Thank you to our colleagues at The Centre for Studies in Inclusive Education for yesterday’s conference: Is everyone welcome? Being invited and welcomed was certainly essential to our inclusion! And we do not take it for granted - thank you!
It was a much needed oasis in a turbulent world. A chance to reconnect with friends and meet new people. Possibly not as effective in the march forward on change, but hugely beneficial to our own wellbeing when engaged, as we all are, in the huge job of trying to achieving a more inclusive education for all young people.
Mel Ainscow’s presentation provided food for thought. It was very helpful to get time to think about the most pertinent challenges facing schools at the moment with the emphasis on the levers of change and therefore identifying activity most worthwhile on this issue. It gave us all an opportunity to get to grips with where our efforts could be better employed.
The CSIE’s Welcome Workbook is an exciting publication - ‘essential for anyone interested in developing inclusive provision for all young people in mainstream schools’. It is certainly appears much less daunting than the Index, which needs to reflect the complexity of the task involved. It will no doubt give people an more gentle ‘way in’ to the profound task of system change. It must be congratulated on its accessibility! I do hope it will support many organisations to tackle the first steps in the changes required.
Available from: firstname.lastname@example.org.
It was fascinating hearing the Canadian perspective - a school board determined to provide flexible and inclusive institutions - without the need for any separate provision whatsoever! It can be done. Jackie and Les provided many insights into real possibility. It is reassuring to know that while far from perfect inclusive practice is an evolving reality. We heard about the leadership, the vision and the dedication of so many people. These stories from different countries prove change is achievable, the ideas must are not directly replicable without serious thought to our own context.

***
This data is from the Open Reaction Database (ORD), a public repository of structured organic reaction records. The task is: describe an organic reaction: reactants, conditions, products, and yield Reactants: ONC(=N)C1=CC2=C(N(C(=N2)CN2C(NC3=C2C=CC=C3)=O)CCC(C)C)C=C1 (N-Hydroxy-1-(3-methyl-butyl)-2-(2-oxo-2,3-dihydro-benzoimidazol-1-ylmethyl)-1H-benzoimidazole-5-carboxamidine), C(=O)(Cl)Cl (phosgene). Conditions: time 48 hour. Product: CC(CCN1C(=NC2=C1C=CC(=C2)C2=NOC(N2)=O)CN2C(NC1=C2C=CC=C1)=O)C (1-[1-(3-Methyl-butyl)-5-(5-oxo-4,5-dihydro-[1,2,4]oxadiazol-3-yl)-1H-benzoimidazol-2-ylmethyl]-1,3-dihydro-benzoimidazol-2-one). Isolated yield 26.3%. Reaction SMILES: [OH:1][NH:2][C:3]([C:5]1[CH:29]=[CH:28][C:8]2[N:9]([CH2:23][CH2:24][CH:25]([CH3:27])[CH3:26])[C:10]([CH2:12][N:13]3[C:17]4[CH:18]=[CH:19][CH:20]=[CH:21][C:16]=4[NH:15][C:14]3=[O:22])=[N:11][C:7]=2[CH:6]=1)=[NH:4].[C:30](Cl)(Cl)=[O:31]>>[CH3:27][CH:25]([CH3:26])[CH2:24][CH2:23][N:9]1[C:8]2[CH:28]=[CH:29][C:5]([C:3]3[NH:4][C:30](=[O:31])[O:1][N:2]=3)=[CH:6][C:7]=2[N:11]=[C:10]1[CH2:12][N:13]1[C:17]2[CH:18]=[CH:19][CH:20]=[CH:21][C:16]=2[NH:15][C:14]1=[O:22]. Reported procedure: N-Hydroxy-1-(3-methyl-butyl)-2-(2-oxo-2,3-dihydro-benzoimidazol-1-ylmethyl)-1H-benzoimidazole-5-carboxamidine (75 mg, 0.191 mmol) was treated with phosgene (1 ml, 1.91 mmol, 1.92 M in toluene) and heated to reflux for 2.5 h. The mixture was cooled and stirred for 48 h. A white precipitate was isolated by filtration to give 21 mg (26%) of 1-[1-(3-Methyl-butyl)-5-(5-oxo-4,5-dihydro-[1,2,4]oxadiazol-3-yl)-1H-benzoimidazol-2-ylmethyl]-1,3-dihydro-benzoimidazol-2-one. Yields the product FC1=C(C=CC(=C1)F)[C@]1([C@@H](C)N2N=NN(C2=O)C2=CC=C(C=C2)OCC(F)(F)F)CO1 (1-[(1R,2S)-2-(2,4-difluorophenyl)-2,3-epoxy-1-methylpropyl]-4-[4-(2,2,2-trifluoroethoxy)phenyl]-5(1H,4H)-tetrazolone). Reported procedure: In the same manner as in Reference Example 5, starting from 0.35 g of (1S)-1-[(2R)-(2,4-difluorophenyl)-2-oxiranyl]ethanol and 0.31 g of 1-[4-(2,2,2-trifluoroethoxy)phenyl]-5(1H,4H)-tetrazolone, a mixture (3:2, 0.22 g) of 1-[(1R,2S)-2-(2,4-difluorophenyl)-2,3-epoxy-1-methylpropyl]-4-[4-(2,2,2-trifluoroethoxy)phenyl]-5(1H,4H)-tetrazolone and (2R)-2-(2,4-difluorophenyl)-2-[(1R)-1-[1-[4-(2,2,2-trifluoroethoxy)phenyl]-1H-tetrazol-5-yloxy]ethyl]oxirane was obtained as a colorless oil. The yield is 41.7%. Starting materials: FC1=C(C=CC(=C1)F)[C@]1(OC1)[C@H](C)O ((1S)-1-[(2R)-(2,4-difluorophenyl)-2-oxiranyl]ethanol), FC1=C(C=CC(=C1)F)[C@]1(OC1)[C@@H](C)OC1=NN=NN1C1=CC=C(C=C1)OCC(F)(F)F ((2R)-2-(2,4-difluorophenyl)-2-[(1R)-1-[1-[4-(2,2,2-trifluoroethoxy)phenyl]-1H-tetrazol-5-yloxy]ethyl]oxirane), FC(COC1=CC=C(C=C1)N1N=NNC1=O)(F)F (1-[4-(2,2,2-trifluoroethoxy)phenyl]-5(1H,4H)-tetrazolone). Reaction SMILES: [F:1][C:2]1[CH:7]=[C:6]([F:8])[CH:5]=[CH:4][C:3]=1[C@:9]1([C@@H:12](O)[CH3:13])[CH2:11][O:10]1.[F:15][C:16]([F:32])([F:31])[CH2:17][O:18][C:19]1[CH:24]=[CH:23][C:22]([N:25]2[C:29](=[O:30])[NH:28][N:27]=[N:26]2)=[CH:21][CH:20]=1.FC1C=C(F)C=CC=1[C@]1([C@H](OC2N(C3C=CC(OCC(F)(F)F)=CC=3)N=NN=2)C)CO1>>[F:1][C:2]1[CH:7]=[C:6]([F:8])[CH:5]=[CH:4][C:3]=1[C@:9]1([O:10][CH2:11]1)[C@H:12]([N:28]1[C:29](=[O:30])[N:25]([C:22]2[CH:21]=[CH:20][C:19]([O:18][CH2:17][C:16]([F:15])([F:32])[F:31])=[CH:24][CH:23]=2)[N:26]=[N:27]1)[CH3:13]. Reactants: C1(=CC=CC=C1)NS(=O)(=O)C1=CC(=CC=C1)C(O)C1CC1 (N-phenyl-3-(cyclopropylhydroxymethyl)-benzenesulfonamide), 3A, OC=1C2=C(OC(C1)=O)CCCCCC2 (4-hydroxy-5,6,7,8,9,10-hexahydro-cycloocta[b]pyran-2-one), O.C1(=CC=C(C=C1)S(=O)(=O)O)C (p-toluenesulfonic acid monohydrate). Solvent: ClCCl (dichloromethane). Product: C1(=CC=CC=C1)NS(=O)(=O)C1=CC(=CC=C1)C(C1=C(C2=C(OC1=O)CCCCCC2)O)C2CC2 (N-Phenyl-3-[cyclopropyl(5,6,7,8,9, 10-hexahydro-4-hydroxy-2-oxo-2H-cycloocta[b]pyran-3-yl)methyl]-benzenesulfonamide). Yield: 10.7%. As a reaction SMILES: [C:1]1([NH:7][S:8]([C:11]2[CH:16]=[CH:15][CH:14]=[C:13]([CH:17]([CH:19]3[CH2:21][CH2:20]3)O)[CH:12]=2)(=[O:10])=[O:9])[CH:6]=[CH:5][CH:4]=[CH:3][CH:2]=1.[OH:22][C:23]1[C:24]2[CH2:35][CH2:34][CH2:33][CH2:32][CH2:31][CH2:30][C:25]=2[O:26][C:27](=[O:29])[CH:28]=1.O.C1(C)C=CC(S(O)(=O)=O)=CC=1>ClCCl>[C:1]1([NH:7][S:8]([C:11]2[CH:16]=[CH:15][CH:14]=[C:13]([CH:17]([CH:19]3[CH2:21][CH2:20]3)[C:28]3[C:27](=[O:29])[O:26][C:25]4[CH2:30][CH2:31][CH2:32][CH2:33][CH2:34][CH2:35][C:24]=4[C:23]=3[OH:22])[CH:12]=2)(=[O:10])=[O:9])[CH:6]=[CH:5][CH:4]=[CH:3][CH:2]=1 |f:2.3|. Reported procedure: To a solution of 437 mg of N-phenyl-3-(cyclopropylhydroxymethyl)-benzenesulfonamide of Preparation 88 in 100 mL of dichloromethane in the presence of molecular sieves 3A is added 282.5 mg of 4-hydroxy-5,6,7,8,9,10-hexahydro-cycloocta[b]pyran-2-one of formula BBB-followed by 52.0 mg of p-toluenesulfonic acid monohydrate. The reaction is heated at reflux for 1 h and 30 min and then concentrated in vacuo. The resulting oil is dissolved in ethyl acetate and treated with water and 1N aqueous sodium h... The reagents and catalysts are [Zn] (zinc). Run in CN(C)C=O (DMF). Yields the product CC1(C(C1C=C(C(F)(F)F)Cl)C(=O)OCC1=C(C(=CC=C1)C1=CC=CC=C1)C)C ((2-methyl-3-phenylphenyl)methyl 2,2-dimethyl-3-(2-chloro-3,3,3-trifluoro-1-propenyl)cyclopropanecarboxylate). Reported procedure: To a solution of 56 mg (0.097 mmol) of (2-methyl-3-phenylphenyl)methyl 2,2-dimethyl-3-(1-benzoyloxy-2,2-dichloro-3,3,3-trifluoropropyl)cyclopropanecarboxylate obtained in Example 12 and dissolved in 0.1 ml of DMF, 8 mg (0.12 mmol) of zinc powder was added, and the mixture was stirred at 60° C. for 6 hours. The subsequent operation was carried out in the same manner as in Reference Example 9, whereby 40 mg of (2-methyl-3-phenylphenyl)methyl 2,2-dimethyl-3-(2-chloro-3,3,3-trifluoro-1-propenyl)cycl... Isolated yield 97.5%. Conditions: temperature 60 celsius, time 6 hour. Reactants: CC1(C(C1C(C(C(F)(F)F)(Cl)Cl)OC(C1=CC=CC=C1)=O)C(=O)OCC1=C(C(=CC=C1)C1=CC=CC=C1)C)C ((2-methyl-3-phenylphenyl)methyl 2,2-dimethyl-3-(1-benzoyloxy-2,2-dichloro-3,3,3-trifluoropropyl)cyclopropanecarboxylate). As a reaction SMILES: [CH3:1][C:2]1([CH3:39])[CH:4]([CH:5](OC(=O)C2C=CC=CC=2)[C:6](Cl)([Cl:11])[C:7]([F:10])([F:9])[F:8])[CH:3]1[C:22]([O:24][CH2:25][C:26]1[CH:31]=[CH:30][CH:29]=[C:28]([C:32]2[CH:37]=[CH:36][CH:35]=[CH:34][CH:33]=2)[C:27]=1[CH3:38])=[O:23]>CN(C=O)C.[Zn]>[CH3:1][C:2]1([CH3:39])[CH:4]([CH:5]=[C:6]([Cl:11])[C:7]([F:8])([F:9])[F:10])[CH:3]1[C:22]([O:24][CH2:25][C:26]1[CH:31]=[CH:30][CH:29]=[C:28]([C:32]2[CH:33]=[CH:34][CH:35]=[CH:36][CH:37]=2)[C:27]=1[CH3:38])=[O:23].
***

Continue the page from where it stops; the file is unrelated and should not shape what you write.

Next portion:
Our workshop on increasing practitioner confidence and expertise provided many great ideas to support the change in mindset required to enable and liberate us all to make a difference. We talked about community participation, the role of parent partnership and increasing opportunities for continuous professional development. Making inclusion more central to all aspects of educational purpose and organisational transformation.
A few questions remain for me:
- Will ‘inclusion’ ever be understood as a whole community issue?
- Will we be able to move beyond the ‘disability’ or marginalised groups angle which in so many cases solicits a benevolent response?
- Can we keep maintaining support to vulnerable children while improving wellbeing across the board for all young people?
- Will organisations be able to place ‘inclusion’ on the strategic agenda and question their core purpose: what are schools for? What is the purpose of education?
- Can equity and social justice ever become important outcomes in England's materialistic and individualistic society?
Please post your views